Silver Spread Betting Guide

cf_market_short Trading Guide

The CleanFinancial guide to Silver spread betting.

Live Silver Chart & Prices

The CFD trading chart and prices below will give readers a helpful guide to the silver market.

(The chart above normally shows the near-term silver futures market.)

Where Can I Spread Bet on Silver?

You are able to trade Silver through an account with a number of spread betting firms:

Silver Trading News

5 May 2018, 12:56pm, Updated Silver COT Report

The latest Commitments of Traders Report (COT) for Silver has been released by the CFTC, see our Silver COT report below.

We have also updated our Commodities COT Summary Report.

Update by Gordon Childs, Editor, CleanFinancial
5 May 2018, 8:17pm, Updated Silver COT Report

The latest Commitments of Traders Report (COT) for Silver has been released by the CFTC, see our Silver COT report below.

We have also updated our Commodities COT Summary Report.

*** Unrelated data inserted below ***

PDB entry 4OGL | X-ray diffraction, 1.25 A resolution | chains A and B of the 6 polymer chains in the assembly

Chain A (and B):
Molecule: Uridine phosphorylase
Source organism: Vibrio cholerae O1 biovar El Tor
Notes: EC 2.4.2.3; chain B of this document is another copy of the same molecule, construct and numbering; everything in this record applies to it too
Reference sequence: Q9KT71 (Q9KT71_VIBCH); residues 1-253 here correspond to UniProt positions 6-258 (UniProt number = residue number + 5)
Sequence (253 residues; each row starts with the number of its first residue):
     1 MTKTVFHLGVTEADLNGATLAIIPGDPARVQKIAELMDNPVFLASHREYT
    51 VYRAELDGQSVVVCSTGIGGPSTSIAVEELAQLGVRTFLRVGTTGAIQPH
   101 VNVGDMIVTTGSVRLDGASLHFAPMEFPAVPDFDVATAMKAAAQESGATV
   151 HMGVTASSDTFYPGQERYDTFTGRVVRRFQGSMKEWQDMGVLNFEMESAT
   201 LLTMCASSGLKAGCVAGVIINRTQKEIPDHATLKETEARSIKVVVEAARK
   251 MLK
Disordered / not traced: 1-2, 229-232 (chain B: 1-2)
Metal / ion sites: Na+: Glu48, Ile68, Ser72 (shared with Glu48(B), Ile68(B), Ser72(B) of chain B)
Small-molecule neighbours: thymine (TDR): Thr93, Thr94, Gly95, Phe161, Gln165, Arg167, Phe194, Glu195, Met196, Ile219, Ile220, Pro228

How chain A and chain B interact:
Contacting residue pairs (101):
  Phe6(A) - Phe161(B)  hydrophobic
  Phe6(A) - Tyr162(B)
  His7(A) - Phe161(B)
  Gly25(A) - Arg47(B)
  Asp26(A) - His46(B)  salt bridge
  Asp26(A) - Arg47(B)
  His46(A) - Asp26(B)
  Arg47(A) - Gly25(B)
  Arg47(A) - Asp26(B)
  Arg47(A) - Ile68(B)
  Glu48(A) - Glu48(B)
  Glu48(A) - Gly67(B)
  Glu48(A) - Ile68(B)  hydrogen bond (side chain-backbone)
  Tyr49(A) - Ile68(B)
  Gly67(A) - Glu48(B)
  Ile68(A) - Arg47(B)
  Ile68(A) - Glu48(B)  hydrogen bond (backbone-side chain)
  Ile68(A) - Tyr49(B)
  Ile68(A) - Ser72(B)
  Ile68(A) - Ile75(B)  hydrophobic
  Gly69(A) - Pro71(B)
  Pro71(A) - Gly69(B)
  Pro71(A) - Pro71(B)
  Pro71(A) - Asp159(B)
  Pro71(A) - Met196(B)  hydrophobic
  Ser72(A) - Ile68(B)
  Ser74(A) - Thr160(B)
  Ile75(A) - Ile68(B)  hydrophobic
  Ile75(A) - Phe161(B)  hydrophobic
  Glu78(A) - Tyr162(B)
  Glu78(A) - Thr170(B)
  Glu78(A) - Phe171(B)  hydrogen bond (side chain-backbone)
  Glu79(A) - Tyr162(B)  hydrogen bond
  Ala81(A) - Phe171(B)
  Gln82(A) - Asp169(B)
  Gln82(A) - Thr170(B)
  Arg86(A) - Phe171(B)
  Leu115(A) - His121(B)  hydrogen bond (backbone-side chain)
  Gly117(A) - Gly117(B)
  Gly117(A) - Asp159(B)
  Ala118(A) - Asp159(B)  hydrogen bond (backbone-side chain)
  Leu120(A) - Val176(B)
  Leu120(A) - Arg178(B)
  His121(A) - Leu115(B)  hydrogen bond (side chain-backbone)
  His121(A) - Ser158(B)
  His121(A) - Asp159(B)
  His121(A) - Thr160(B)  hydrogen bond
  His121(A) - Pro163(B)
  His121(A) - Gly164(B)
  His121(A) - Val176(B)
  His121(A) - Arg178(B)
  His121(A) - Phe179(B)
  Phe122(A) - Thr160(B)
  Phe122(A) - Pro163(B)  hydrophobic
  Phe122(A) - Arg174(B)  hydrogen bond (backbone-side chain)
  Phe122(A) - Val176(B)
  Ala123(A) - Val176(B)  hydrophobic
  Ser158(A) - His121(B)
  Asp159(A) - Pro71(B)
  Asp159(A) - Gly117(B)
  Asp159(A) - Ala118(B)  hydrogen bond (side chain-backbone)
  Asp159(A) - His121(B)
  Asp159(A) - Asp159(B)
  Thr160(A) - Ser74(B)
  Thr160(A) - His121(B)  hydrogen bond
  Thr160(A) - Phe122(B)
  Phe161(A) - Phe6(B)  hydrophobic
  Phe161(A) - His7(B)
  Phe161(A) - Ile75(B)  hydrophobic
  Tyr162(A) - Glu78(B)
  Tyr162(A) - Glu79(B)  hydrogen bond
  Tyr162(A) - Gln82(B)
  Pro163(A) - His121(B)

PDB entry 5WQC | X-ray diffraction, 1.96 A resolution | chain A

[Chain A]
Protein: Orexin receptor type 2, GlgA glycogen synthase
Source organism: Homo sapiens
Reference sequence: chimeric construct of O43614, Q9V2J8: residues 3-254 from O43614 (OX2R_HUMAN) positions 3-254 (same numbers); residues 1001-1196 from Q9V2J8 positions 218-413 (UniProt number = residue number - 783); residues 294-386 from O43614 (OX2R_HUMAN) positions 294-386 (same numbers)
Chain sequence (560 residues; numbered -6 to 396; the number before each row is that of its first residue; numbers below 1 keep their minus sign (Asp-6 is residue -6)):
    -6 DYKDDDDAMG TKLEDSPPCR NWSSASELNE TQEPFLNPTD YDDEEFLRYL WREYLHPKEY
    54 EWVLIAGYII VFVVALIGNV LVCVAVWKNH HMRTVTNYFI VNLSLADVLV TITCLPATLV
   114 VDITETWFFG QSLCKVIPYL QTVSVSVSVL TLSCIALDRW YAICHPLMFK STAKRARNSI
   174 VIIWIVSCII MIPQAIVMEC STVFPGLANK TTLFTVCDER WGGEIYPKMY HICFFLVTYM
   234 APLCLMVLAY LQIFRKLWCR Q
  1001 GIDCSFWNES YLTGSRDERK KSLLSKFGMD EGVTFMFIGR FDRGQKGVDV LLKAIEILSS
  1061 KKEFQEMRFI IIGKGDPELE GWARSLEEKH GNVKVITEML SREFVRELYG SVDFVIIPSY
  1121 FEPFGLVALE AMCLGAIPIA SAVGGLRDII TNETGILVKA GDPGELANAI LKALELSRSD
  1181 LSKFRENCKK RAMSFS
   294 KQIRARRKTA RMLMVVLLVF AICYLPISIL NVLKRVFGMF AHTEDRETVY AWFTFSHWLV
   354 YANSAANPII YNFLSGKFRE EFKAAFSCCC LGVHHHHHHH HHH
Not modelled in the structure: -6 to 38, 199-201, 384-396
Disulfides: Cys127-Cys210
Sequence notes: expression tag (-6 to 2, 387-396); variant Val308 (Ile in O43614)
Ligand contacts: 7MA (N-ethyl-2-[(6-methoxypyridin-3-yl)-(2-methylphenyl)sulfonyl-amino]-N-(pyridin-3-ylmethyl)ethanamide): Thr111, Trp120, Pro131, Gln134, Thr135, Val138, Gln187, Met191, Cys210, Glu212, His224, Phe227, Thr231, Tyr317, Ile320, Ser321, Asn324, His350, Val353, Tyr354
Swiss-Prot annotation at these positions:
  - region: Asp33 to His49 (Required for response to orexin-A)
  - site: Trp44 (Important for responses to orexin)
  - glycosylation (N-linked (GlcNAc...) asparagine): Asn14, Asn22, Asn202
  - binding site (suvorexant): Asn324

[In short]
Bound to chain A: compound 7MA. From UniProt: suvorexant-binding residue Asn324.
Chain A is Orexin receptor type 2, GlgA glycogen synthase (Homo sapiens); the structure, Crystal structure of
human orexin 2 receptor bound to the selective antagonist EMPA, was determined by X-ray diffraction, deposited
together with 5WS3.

Update by Gordon Childs, Editor, CleanFinancial

Advert: Silver Spread Betting Guide, sponsored by
You can spread bet on Silver with Financial Spreads.

Sample Financial Spreads silver chart

The following spread betting firms give account holders live trading prices and charts:

Where Can I Trade Silver for Free?

Investing in the markets involves a degree of risk. Having said that, if you’d like to open a Demo Account, where you can try out spread betting and use charts, then please see below.

When deciding which futures trading option might work for you, also remember that financial spread betting in the UK is exempt from capital gains tax, income tax and stamp duty*.